- Charge Down-Back, Forward + Kick
- Clown rolls up into a ball and launches himself at his opponent. LK version is slower but safe on block (unless you’re in the corner), HK version goes wicked fast (and causes him to yell “SNAAAAAP!”), but sends him flying back into the air whether it hits/whiffs/is blocked. Quite a few characters can punish a blocked HK Spin Attack when he’s coming down, so use it with caution. If the HK version whiffs, you can sometimes score a hit with it when he’s falling back down to the ground, but not always.
- Charge Down-Back, Up + Kick
- A modified version of the Spin Attack where Clown launches himself into the air at an angle, and then drops down. HK version goes slightly farther in distance than the LK version. This move is pretty good as anti-air, but keep in mind that it has no invincibility whatsoever, and can trade/get beaten clean. The best part of this move is not only that it hits on the way down, but that when done at the right distance, it can often crossup the opponent at the last second. Most opponents will instinctively hold back when he’s coming down, but then get crossed up at the last second and get knocked down. Don’t rely on this too much because you can obviously get anti-aired. Also note that this move has to be blocked high. If you do it at point-blank range, it’s like an instant overhead! But that’s if you can manage to fully charge it up when you’re right up next to someone…
- c.LP/LK, c. LP/LK, c.LP/LK xx HK Spin Attack
- c.HP, LK/HK Spin Attack
- LP Pick-A-Card, s.HP (1 hit) xx HP Pick-A-Card, c. HK [corner only]
- LP Pick-A-Card, s.HP (1 hit) xx HP Pick-A-Card, HK Spin Attack
- c.LK, c.LK, s. HP, HK Spin Attack
The last combo is very difficult. To be able to combo the Spin Attack off a standing attack, you must do the standing moves when the joystick is in neutral, before pushing f+K to do the Spin Attack. What this means is that you have to charge Down-Back while doing the crouching LK’s, then hit standing HP very quickly when the joystick reaches the neutral position, then f+HK. It is a lot more difficult than it sounds, you must be very fast and need expert timing. There are other variations on this combo that you can do to combo HK Spin Attacks off standing moves, but do not attempt without lots of practice. Worth it if you can do it consistently, but it’s not easy!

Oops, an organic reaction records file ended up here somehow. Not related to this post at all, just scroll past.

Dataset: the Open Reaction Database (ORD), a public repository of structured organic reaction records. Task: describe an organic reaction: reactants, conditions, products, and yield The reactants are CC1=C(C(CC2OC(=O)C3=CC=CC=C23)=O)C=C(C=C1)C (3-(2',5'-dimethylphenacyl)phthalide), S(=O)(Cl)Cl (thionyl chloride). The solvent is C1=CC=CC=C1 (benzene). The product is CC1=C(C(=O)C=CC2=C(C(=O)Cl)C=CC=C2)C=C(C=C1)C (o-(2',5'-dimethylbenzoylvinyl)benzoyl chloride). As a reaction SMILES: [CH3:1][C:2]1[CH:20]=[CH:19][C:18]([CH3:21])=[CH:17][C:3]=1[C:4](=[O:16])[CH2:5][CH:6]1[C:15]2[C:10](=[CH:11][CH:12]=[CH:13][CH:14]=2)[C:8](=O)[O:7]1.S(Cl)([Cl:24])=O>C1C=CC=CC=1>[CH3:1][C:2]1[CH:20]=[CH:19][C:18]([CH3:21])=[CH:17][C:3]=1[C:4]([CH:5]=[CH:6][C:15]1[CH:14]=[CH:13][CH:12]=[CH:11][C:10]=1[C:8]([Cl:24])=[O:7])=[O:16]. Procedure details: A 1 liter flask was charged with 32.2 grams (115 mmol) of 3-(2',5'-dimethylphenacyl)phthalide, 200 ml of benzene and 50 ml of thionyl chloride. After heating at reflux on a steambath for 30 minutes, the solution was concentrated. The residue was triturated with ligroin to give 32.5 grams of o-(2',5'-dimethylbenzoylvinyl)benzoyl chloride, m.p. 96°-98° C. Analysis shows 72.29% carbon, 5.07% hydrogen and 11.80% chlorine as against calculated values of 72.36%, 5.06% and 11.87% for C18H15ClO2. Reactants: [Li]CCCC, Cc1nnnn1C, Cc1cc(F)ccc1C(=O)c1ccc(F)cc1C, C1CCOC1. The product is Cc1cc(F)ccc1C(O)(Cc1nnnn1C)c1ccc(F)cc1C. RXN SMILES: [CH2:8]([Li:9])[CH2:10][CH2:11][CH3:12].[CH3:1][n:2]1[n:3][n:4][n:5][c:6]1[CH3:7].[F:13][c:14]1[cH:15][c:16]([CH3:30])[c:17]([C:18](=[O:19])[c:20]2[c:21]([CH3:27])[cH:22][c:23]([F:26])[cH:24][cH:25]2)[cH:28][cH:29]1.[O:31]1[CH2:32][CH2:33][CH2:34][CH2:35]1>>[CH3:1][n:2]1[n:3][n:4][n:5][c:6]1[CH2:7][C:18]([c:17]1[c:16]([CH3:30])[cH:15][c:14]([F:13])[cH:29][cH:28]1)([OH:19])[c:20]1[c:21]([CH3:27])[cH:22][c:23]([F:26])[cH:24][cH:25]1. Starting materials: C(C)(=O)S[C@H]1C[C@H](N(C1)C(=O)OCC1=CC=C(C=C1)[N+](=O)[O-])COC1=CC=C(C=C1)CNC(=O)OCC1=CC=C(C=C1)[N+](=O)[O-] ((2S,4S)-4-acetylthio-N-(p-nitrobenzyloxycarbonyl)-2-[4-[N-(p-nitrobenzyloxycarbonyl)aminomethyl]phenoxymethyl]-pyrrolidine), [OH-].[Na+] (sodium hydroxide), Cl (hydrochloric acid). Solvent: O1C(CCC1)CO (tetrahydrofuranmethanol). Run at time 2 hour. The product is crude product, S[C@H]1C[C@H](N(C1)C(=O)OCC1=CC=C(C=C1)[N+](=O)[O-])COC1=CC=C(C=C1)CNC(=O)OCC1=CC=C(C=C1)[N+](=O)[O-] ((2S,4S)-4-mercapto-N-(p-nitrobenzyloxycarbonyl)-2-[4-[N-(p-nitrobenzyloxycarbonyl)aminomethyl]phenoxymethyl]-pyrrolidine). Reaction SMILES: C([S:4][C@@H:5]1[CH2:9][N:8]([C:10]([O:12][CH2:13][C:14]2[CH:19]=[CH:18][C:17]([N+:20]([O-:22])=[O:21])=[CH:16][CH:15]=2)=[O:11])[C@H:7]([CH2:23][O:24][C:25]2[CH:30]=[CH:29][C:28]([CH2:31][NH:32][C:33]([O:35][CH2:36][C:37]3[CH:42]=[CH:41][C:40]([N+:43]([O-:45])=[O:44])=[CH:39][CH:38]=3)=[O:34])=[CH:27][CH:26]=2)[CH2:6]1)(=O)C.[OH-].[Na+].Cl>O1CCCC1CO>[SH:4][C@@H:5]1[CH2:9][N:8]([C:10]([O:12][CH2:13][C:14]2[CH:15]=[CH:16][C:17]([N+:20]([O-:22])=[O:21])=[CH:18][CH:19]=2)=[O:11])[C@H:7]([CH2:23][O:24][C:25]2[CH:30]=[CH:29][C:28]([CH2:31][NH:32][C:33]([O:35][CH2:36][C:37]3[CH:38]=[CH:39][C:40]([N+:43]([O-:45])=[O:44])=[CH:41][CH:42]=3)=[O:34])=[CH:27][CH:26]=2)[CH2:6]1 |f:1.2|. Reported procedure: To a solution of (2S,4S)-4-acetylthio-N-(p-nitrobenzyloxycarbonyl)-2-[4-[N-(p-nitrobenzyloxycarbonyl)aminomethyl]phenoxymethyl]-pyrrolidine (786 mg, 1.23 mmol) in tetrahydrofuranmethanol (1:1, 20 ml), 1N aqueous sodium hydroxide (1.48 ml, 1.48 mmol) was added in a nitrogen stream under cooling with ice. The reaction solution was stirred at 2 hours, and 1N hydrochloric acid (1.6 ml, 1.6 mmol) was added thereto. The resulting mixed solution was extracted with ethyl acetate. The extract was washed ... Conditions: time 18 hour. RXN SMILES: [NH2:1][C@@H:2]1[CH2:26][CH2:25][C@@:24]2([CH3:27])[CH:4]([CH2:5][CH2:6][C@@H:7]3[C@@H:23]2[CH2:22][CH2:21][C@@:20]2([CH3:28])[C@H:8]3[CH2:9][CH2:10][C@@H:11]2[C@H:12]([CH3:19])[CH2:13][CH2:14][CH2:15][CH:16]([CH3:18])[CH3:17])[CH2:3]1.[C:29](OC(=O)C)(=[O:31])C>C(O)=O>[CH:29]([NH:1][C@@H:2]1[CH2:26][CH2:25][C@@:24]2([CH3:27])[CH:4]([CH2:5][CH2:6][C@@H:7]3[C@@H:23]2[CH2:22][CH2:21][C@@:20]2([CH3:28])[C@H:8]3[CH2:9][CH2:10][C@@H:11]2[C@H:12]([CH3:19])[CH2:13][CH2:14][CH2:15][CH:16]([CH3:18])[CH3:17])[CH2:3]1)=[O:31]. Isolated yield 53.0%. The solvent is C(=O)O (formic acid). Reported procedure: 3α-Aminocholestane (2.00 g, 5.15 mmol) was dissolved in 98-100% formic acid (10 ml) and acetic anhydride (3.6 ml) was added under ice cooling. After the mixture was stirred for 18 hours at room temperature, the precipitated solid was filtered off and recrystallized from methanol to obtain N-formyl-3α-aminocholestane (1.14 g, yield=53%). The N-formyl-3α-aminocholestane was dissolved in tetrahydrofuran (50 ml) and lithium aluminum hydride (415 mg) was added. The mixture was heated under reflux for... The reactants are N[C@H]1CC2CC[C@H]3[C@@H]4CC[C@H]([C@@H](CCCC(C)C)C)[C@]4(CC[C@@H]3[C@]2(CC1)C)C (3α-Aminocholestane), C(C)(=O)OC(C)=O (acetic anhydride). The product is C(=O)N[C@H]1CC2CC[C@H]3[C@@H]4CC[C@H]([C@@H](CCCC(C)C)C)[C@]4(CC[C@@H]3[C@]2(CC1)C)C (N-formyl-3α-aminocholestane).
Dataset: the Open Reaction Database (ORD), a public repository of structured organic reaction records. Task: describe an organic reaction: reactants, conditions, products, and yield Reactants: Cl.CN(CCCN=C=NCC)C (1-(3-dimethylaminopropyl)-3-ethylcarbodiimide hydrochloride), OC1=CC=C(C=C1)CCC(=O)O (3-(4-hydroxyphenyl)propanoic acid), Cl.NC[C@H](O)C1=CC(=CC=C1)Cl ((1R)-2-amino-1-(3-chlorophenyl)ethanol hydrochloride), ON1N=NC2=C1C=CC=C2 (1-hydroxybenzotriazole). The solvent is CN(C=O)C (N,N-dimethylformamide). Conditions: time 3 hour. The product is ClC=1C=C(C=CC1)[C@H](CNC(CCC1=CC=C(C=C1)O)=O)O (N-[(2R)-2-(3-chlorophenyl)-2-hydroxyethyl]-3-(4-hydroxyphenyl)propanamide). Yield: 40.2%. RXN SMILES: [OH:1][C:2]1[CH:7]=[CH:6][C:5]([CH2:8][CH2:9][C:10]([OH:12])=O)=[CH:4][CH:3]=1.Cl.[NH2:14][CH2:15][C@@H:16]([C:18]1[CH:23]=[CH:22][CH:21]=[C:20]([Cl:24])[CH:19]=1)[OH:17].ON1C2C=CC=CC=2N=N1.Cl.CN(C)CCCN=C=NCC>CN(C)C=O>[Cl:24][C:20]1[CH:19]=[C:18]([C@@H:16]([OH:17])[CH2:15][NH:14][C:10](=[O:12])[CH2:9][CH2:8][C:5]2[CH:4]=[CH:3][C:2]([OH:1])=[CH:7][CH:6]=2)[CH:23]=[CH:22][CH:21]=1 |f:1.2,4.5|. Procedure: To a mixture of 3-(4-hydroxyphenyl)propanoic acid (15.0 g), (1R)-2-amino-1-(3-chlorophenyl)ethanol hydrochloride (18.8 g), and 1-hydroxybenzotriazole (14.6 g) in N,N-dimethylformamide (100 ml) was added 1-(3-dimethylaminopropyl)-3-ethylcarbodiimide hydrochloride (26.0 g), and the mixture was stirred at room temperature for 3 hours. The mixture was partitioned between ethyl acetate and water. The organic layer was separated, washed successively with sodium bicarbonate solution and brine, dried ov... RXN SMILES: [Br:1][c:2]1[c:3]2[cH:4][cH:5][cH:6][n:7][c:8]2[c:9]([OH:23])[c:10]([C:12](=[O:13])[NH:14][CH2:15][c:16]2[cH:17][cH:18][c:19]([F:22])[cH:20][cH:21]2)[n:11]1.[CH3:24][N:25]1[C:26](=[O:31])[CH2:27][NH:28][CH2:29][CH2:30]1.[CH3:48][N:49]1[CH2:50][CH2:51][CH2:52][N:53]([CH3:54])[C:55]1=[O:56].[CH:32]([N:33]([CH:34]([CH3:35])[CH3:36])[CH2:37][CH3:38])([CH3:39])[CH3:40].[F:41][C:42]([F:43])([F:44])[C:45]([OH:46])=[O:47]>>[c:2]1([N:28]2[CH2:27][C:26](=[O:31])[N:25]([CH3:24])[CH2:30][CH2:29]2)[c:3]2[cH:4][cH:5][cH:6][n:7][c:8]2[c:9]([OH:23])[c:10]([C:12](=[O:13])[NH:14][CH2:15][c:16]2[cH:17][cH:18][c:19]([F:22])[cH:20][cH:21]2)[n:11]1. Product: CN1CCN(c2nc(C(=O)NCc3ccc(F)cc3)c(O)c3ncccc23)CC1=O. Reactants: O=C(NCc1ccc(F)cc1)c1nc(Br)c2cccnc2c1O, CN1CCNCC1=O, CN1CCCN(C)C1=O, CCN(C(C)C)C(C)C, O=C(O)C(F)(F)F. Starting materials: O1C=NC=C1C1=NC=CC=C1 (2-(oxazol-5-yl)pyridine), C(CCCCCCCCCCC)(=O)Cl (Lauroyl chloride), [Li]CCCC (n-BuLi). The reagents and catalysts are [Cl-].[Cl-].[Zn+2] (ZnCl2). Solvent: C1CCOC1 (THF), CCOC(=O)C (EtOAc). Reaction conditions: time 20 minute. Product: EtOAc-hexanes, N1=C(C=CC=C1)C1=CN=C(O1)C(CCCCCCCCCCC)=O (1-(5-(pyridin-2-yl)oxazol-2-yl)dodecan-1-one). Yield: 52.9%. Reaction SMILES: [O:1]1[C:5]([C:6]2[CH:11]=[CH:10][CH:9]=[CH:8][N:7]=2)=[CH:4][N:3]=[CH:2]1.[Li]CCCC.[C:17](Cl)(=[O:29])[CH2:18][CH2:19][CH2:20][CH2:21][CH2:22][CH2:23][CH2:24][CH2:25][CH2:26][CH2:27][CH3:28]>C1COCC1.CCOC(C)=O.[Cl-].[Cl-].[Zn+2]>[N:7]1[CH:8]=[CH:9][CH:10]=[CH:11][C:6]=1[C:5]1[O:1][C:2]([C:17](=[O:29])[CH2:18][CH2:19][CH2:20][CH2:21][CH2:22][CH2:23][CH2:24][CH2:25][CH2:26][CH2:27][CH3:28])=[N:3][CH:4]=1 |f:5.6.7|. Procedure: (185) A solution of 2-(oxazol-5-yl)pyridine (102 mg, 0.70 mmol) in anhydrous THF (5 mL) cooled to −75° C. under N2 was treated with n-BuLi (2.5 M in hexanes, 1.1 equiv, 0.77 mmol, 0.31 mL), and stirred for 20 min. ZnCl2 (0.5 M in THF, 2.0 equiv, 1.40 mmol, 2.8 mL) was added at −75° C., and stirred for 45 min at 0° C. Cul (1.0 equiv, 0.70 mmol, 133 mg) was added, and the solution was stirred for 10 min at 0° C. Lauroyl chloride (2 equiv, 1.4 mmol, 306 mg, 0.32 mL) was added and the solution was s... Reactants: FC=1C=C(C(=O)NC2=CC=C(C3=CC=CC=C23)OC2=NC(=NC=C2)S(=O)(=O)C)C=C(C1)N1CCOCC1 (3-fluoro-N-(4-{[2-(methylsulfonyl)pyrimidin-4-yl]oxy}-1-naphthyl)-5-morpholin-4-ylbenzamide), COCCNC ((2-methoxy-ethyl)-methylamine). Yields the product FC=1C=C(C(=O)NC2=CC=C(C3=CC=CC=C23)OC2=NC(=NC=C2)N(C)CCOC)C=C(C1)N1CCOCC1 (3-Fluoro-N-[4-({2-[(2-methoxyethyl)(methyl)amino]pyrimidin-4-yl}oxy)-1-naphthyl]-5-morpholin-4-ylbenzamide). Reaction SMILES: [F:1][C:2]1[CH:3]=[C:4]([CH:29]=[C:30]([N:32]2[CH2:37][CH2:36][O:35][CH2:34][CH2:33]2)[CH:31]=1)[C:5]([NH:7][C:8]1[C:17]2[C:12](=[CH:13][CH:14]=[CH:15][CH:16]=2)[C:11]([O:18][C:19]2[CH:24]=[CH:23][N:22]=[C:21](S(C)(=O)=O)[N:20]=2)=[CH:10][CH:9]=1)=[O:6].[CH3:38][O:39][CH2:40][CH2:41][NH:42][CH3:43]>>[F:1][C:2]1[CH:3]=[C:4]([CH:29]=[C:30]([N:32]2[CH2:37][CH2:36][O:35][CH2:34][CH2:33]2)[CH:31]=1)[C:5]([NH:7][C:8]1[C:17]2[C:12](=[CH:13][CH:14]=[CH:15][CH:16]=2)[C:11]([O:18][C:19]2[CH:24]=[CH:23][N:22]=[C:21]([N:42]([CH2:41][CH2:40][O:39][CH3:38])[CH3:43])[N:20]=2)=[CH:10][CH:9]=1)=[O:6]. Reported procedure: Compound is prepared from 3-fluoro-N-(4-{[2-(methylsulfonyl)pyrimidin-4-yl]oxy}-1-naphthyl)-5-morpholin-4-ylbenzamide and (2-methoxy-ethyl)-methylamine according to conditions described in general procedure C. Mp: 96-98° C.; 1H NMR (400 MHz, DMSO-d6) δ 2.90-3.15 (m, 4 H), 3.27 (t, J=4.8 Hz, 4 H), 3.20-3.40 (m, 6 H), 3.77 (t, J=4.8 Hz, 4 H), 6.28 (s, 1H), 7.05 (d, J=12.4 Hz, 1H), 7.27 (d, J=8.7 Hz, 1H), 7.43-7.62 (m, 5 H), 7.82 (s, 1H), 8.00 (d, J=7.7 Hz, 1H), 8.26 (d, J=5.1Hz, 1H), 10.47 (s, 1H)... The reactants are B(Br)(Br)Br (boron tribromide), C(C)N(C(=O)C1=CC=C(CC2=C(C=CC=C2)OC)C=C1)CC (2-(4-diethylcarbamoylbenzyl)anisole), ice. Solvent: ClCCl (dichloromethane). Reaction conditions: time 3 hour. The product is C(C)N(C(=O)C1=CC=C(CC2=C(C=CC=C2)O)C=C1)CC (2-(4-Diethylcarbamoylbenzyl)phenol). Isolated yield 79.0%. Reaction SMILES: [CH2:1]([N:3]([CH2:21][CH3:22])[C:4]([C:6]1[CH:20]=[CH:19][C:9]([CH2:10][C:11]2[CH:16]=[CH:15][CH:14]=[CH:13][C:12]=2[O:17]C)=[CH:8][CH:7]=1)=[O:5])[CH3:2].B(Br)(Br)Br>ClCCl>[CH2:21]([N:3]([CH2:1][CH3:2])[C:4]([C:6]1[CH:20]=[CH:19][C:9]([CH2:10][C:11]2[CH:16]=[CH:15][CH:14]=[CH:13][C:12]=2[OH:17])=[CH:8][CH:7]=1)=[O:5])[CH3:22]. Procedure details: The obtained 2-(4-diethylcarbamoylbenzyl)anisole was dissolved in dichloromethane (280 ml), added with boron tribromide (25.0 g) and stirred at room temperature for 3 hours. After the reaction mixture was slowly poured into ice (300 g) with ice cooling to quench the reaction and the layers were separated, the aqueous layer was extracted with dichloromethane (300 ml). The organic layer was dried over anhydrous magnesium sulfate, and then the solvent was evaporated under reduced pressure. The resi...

With Clown you want to be as unpredictable as possible. The more unpredictable the better, since then they will be more susceptible to getting hit by a Spin Attack. Clown’s HK Spin Attack in particular is excellent since it is nearly impossible to counter on reaction. But, if they block it, chances are you’re in trouble. Hitting someone with a “psychic” Spin Attack always makes you look good! If you overuse Spin Attacks, chances are the opponent is going to start to turtle up a little bit and stay in blocking position more often. If this happens, it’s time to abuse Clown’s throw. Go for his throw whenever possible since it can do huge damage.
Once you have the lead, it’s not a bad idea to play defensively. Clown can runaway very well – the Spin Drop and Head Stamp can potentially get him out of corners. Throw Pick-A-Cards at them from a distance – if your opponent doesn’t have a way to go over/under/through the fireball, they’ll often be forced to jump in. At the right distance, Clown’s standing LP will beat almost all of their air attacks clean. Throw another fireball when they’re on the ground and keep them out.
Clown doesn’t have any huge damaging combos, so you need to be able to swat away at the opponent like a mosquito. Keep your cool, don’t get careless because Clown’s weak spot (his mask) is a common target for a lot of moves, and you can get dizzied very easily if you’re not careful.
Vs. Jean Pierre:
Vs. Kano Ryoko:
Standing light punch (AND HARD PUNCH), you’ll always come out on top of her jumping in. Similar strategy to Marst, but keep in mind she is much more agile than him and therefore can deal with fireball spam much better.
Vs. Lee Diendo:
Vs. Liu Feilin:
Vs. Liu Yungmie:
Believe it or not, Marstorius’s worst matchup in the game is Clown. To win against Marstorius, literally all you have to do is runaway and throw Pick-A-Card’s at him. It is near impossible for Marstorius to jump over the LP version. Marstorius will have no choice but to Rising Knee through them, and you’ll always be recovered in time and can either standing LP him out of the air, or crouching HK sweep him to push him back. Such a simple tactic, and yet it works so well. Just keep away and you’ll win.
Vs. Matlok Jade:
Vs. Mizoguchi Makoto:
Vs. Ray McDougal:
Vs. Samchay Tomyamgun:
Vs. Zazie Muhaba: